"In between more restrictive countries like Malta, Ireland,Italy on the one hand and more liberal ones like U.K. and Sweden on the other,"he adds, "there are countries which permit research on human embryonic stemcells under different restrictions and rules. The latter ones include Denmark,the Netherlands and Belgium."
 
 
Major funding systems can also be found in Singapore andIsrael, according to Frost & Sullivan, which also notes that China andSouth Korea participate strongly in the stem cell sector. China has a costadvantage over many nations, particularly Western ones, thanks to lower wages,overhead and material costs, but is hindered by a lack of any standardizedregulatory setup that meets global requirements.
 
 
For a small nation, Israel has been very active, with thesecond-highest publication of stem cell research per capita globally, as wellas at least 10 start-up companies that focus on adult and embryonic stem cellresearch and applications.
 
 
Muddying the waters for potential commercial applications,at least in Europe, is the possibility that the European Court of Justice mayrule against the patent-eligibility of hESCs in Europe if it follows therecommendation of the court's advocate general, which has traditionally been thecase in other legal matters.
 
 
As Lori P. Knowles writes in a white paper from the StemCell Network, "Commercialization and Stem Cell Research," there seems to be areluctance globally to extend legal property rights to include reproductivetissue, such as gametes and embryos.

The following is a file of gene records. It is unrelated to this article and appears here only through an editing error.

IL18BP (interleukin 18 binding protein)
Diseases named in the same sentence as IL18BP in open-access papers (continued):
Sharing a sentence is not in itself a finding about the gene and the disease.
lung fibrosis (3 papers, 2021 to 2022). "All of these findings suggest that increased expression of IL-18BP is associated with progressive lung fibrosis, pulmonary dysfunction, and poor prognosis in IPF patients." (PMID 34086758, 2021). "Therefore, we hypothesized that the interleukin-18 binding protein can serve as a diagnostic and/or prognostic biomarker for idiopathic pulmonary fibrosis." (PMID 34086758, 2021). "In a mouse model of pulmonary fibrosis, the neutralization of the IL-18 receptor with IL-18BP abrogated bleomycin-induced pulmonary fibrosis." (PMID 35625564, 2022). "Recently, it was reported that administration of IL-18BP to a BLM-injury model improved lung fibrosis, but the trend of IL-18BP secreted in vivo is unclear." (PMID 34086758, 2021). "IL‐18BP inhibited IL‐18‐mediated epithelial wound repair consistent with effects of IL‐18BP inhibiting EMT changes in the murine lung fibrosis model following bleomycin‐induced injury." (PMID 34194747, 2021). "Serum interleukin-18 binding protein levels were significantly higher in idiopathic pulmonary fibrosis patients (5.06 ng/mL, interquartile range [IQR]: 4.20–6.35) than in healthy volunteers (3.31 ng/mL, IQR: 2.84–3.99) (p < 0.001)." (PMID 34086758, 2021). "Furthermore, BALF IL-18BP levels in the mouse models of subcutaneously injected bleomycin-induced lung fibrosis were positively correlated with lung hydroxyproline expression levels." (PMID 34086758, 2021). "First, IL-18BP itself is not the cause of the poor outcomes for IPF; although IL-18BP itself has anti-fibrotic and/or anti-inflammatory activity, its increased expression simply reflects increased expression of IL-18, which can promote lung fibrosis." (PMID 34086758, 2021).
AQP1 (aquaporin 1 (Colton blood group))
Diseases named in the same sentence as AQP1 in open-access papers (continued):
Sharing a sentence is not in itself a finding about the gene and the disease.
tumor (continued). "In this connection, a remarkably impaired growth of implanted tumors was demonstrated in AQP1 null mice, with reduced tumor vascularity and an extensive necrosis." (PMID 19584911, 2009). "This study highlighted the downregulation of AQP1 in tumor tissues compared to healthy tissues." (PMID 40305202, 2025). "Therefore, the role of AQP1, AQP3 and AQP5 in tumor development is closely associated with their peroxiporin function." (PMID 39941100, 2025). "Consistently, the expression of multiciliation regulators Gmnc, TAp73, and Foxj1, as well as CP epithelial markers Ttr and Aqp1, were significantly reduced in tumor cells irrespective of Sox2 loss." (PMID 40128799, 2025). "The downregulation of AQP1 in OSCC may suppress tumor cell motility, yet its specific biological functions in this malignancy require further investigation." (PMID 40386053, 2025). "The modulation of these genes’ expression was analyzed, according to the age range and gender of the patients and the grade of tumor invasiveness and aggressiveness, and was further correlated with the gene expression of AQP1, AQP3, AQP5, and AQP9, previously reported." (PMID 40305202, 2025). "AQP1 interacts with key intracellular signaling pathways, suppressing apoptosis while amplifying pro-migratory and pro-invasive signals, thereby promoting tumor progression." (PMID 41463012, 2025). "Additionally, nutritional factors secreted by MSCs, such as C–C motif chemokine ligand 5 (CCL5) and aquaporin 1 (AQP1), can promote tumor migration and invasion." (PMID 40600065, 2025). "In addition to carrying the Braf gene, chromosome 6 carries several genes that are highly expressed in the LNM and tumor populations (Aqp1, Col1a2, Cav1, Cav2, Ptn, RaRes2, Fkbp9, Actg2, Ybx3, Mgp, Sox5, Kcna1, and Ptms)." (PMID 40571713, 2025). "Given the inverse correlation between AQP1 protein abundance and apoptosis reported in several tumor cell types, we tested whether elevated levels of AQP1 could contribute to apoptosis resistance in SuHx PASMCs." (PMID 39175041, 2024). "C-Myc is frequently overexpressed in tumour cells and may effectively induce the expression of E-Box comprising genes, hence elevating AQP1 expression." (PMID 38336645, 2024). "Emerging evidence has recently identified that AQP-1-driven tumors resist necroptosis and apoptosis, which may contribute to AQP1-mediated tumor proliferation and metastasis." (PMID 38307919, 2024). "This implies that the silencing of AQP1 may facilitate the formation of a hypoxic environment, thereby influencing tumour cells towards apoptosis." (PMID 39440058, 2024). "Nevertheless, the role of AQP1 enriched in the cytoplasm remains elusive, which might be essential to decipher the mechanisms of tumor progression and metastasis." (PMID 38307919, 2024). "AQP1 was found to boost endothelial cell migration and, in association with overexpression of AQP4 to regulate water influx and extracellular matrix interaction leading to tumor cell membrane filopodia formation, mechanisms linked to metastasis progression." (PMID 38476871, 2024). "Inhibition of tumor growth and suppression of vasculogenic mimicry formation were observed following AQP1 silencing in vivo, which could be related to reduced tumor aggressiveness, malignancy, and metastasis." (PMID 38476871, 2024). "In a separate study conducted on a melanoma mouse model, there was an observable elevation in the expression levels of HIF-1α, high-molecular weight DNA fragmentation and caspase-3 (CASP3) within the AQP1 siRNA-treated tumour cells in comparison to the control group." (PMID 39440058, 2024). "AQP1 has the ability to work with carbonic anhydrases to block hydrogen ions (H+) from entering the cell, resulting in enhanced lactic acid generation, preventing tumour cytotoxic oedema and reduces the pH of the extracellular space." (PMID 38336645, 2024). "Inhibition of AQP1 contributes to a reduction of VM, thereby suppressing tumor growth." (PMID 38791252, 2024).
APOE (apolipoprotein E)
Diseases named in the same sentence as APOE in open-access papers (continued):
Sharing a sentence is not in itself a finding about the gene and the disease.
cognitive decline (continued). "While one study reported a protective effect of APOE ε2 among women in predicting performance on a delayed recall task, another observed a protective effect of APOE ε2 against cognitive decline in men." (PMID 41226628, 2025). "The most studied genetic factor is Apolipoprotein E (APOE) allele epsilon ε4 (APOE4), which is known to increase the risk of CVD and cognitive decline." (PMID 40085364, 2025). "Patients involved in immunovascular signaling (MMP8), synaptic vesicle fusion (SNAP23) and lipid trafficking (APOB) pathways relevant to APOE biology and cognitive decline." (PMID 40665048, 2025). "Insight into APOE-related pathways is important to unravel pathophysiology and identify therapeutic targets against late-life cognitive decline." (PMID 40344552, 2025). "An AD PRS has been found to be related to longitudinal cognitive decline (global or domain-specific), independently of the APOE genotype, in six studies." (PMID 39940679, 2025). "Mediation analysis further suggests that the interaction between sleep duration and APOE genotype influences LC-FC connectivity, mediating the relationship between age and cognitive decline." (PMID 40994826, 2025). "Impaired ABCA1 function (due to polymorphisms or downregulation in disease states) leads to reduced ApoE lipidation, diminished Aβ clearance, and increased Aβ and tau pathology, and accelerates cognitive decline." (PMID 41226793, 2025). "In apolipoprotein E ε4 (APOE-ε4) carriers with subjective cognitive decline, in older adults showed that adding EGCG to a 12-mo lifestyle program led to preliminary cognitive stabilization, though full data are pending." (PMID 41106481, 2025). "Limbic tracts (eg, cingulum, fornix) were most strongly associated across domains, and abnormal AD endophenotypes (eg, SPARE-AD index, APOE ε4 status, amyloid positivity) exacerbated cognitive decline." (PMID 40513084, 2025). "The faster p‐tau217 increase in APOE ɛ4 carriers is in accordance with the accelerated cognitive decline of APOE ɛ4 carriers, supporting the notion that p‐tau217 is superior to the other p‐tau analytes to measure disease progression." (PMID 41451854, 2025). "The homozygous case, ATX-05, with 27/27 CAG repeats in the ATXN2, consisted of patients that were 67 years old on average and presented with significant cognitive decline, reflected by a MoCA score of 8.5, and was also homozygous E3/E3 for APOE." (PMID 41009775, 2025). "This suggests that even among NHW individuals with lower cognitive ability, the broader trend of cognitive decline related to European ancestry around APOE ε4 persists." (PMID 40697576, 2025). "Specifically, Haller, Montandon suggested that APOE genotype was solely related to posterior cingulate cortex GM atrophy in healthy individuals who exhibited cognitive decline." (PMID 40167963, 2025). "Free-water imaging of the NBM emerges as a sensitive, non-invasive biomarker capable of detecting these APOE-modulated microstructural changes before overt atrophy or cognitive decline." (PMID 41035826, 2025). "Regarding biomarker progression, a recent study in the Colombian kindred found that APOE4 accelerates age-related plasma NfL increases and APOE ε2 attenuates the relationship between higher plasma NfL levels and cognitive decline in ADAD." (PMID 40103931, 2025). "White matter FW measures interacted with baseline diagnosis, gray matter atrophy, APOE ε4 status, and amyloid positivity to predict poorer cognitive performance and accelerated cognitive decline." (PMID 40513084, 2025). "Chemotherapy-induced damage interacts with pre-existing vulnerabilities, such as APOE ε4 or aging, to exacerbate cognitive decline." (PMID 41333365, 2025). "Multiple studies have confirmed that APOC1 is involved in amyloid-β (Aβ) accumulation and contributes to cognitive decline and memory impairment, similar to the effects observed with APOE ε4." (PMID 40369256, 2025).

"International policies differ, although there is relativelywidespread consensus that a principle of non-commercialization of both thehuman body and especially of human reproduction respects human dignity," shenotes, adding, "Non-commercialization of human tissue is not, however, thepolicy in much of the United States, where commercial transactions arepermitted in human tissue, ranging from blood and plasma to semen and ova."
 
 
But as many stem cell research proponents note, commerciallyviable products are still mostly a long ways off, whether in hESC, iPSC oradult stem cells.
 
 
"Because it's still a relatively young industry, there is agreat passion for collaboration and many research opportunities for everyone,"May notes. "Once there are business opportunities and people vying forrevenues, it may become more competitive, but right now, that isn't really thecase."
 
 
"There are absolutely tons of international collaborationsgoing on," adds Mathews. "I think it is actually politicians who tend to thinkof what we're doing versus what they are doing, but I do not think most scientistsview things that way."

Jeffrey Bouley